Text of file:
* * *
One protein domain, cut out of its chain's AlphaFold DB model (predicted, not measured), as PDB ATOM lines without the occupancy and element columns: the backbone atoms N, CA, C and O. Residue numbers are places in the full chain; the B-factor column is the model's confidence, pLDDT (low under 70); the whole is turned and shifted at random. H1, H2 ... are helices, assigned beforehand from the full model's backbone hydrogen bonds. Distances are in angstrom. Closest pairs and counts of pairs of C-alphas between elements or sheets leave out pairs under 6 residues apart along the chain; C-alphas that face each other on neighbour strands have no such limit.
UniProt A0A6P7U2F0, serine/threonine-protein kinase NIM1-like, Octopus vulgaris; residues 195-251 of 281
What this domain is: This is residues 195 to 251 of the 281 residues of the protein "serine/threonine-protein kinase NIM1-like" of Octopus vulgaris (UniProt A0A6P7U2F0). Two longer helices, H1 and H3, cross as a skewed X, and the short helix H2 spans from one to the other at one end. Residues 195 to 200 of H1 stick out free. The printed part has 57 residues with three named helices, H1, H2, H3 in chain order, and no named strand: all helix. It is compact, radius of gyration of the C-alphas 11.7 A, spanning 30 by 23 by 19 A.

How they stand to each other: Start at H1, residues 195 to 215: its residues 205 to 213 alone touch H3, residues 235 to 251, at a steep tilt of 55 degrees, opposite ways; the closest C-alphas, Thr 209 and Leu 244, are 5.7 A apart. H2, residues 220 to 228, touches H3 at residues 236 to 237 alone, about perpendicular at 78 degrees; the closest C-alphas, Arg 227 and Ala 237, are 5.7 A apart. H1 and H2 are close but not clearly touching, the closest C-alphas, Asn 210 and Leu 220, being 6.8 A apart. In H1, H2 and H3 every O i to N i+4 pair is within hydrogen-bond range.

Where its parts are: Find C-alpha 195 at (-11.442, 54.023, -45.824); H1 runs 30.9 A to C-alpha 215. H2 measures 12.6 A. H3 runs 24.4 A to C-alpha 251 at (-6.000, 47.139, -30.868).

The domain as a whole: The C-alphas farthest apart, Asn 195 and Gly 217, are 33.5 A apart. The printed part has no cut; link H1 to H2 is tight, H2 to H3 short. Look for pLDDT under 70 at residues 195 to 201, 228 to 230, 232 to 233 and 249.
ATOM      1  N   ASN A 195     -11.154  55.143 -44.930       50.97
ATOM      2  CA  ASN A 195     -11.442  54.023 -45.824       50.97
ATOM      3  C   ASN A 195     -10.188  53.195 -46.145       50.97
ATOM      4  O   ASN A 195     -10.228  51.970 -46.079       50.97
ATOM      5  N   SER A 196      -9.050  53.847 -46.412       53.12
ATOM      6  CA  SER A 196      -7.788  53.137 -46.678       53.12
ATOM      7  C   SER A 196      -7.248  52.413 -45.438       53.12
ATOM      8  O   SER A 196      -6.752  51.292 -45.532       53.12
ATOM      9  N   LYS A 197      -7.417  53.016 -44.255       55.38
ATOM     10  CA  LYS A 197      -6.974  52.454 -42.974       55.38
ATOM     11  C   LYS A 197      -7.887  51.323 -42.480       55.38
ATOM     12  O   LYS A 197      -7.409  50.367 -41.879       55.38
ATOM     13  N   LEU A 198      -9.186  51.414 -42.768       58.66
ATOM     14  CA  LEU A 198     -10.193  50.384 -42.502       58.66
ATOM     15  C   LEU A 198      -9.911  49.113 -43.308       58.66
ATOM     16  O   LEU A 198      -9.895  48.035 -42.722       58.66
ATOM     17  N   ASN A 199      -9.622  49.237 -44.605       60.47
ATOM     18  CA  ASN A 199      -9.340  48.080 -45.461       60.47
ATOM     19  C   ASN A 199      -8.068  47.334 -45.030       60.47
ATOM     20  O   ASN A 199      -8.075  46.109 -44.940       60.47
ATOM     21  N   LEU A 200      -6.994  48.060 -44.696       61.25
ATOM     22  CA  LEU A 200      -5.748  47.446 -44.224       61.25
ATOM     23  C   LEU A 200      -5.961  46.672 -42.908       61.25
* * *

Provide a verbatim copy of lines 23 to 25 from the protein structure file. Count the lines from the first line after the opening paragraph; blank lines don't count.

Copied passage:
ATOM     18  CA  ASN A 199      -9.340  48.080 -45.461       60.47
ATOM     19  C   ASN A 199      -8.068  47.334 -45.030       60.47
ATOM     20  O   ASN A 199      -8.075  46.109 -44.940       60.47